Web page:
The Bay Journal spotlights a state-run program that maintains gravel and dirt roads as a way of keeping pollution out of local streams.
Worried about the deteriorating quality of Pennsylvania's streams, it didn't take long for Trout Unlimited to mobilize volunteers to drive thousands of miles around the state to identify sites affected by pollution and excessive water coming from Pennsylvania's dirt and gravel roads. At each location -- primarily drinking water reservoirs, high quality and exceptional-value coldwater fisheries and other priority watersheds -- volunteers conducted surveys based on specific criteria. The effort, which stretched over the summers of 1996-98, resulted in the identification and assessment of more than 900 sites statewide.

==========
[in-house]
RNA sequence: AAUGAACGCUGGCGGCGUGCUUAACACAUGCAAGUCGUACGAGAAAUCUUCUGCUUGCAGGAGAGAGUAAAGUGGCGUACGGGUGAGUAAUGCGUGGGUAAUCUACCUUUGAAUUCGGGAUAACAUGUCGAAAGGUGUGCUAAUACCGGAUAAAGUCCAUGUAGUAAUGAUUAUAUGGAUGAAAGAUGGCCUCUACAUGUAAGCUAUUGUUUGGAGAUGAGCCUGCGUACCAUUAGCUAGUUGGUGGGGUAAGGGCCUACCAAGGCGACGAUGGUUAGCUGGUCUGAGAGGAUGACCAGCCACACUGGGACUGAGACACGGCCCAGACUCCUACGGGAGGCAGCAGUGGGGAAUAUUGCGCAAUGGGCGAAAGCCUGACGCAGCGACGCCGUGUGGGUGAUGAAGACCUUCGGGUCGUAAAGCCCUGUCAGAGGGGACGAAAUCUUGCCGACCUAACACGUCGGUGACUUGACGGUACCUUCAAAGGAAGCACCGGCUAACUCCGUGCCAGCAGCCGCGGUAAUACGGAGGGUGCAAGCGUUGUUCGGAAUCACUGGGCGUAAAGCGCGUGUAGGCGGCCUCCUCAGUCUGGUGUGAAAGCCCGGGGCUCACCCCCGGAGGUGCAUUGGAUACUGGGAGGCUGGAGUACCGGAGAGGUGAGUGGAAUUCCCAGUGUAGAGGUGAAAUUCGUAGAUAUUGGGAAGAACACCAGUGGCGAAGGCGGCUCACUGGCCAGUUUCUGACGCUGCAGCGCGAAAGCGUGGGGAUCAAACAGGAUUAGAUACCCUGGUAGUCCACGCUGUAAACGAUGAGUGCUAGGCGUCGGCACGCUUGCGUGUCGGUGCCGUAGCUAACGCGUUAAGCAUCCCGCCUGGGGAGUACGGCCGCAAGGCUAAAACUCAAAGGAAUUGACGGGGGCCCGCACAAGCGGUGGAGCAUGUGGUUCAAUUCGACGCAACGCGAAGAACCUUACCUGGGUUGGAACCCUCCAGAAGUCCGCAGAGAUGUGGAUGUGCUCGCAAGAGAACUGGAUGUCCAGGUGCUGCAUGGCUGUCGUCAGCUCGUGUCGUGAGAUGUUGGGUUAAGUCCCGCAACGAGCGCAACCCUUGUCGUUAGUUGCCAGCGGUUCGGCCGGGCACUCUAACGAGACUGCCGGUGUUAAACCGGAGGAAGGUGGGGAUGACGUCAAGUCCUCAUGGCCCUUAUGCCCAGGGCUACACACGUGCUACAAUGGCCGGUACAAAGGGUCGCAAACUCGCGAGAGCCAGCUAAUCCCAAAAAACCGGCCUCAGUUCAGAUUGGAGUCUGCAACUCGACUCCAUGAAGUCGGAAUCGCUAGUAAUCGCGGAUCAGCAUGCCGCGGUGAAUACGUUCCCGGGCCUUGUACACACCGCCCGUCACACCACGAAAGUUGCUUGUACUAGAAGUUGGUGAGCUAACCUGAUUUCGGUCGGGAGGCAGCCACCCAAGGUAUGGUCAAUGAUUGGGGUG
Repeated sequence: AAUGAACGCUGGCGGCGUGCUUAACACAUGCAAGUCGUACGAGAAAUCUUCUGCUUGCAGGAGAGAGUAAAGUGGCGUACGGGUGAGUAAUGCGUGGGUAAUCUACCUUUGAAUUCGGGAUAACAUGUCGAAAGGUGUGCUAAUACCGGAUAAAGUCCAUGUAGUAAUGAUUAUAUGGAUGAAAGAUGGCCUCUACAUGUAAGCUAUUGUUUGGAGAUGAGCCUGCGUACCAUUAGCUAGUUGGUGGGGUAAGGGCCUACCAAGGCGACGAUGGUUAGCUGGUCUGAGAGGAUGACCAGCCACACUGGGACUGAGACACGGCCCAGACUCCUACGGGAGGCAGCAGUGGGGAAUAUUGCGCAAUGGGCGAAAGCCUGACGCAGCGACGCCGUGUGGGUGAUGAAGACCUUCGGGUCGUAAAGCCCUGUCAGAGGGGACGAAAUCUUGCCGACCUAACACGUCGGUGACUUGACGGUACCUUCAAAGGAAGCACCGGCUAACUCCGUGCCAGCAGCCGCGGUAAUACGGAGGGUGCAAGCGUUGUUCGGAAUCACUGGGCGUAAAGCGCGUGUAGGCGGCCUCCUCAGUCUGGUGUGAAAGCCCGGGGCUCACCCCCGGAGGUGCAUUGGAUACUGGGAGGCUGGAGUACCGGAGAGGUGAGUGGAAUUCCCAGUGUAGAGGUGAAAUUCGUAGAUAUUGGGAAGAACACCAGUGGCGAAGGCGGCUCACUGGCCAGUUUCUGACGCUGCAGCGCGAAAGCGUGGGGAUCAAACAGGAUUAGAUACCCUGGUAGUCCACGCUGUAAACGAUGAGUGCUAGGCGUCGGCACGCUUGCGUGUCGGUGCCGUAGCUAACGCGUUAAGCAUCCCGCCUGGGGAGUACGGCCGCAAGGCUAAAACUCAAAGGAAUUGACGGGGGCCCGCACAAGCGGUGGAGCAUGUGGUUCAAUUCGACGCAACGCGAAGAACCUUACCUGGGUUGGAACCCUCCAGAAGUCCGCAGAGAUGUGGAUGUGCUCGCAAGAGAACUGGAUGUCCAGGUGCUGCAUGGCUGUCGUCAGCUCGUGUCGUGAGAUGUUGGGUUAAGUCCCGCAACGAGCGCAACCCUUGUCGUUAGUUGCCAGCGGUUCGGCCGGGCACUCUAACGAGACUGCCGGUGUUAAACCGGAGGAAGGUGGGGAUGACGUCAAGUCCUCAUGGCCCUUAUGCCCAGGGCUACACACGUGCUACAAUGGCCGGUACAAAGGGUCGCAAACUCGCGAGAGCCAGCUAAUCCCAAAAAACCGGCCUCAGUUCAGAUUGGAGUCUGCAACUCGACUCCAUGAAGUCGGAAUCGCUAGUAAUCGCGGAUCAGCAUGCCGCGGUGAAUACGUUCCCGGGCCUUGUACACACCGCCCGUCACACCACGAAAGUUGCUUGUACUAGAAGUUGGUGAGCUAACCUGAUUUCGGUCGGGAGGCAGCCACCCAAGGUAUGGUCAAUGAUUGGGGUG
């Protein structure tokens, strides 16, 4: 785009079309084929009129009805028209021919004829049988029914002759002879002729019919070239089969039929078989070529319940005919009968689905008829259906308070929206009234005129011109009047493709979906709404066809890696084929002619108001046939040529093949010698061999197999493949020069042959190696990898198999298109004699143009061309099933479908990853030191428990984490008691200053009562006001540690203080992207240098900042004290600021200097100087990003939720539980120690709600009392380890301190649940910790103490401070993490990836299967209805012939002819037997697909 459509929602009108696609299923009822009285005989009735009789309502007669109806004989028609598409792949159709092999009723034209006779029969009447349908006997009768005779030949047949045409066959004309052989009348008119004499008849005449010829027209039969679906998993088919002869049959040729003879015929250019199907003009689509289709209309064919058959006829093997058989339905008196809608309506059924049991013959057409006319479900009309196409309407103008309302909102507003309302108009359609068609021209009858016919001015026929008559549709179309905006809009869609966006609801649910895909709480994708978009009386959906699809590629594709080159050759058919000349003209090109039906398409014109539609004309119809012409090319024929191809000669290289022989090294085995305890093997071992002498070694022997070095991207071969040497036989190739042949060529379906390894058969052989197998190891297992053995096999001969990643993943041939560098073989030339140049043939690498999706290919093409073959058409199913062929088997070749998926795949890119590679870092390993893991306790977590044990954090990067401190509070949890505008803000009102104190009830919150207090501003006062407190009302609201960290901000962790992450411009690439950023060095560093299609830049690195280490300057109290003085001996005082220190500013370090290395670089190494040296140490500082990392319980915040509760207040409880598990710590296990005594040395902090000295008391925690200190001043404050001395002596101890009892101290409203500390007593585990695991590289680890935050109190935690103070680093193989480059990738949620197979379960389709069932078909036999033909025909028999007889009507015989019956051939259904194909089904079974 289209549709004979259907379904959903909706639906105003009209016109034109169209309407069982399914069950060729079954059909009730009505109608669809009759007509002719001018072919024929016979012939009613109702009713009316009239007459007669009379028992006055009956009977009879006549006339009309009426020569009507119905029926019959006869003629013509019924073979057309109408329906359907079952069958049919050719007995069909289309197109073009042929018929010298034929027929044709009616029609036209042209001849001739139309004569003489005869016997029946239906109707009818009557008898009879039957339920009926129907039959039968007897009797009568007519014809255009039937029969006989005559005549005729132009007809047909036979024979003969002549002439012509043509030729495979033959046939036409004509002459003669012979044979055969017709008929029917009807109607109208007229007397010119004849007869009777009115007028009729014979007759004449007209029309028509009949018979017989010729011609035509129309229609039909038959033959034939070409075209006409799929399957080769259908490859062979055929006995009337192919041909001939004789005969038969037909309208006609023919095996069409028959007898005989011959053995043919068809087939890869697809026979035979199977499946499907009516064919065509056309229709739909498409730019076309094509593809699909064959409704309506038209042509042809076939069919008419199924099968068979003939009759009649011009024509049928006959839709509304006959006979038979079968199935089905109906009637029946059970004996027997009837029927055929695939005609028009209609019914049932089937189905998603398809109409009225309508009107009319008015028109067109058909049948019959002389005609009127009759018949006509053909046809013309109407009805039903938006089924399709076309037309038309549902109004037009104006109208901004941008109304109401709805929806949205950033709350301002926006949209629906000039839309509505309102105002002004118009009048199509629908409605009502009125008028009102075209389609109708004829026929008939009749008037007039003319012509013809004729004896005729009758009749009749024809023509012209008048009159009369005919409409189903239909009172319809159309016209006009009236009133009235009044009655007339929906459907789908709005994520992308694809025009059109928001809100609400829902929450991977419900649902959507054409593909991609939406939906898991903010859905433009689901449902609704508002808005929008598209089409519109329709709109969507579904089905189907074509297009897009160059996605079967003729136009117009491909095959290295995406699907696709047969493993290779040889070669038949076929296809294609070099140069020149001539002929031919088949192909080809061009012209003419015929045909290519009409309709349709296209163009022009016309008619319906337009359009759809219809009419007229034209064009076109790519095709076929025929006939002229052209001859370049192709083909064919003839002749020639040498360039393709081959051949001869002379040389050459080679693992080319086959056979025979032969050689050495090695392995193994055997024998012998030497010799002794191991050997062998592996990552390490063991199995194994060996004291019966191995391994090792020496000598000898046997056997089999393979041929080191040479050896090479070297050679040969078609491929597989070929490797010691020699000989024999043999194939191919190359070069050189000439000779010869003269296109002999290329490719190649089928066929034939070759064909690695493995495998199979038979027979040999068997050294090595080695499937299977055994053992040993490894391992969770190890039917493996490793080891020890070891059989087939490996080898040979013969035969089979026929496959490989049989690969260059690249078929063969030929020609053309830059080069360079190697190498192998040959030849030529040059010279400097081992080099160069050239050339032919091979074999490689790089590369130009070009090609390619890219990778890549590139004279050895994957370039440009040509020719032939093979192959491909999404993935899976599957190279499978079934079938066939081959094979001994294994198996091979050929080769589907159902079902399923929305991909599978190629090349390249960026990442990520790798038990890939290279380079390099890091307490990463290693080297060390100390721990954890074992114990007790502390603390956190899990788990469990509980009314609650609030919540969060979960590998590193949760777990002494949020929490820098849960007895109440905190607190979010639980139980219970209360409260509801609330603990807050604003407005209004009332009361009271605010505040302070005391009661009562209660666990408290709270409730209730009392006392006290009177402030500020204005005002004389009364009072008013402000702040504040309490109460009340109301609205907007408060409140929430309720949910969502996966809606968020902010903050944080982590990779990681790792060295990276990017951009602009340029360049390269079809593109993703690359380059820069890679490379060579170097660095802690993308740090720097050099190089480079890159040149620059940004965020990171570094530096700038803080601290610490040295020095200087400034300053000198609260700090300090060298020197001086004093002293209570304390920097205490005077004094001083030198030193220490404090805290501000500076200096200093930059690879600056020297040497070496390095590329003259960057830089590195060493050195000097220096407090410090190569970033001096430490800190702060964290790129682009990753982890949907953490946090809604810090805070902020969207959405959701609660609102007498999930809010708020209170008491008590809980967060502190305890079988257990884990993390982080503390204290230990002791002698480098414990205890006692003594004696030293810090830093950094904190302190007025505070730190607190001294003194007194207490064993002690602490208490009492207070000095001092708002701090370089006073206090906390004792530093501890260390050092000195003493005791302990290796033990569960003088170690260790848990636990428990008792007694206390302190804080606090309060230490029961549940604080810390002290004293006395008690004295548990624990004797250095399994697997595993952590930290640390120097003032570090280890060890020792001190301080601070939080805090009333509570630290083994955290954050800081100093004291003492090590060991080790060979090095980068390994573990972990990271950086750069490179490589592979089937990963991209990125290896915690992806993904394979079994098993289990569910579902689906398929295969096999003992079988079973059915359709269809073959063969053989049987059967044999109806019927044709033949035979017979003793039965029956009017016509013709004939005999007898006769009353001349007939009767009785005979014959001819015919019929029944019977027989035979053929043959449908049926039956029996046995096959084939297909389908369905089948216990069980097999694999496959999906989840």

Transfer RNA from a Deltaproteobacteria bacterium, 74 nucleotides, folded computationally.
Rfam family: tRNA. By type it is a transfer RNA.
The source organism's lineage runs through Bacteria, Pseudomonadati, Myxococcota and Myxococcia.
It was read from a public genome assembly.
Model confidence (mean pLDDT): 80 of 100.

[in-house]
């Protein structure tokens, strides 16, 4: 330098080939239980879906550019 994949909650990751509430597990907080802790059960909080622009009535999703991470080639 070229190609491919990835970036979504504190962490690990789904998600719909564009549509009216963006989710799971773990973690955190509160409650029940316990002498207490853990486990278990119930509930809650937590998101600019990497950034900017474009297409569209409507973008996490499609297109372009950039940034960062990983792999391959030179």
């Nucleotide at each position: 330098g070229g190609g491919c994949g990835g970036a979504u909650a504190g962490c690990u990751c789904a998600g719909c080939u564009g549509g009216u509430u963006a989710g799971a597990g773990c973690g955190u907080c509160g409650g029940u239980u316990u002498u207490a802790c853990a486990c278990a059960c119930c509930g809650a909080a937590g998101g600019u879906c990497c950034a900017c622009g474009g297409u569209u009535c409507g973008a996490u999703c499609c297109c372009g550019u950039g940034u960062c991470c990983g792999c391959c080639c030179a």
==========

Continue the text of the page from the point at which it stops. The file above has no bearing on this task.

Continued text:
What began as a volunteer-driven Trout Unlimited initiative gained steam and support, culminating in 1997 when Pennsylvania enacted into law the Dirt and Gravel Road Maintenance Program. Administered by the State Conservation Commission, the program funds local projects that reduce stream pollution caused by runoff and sediment from the state's more than 20,000 miles of unpaved public roads.
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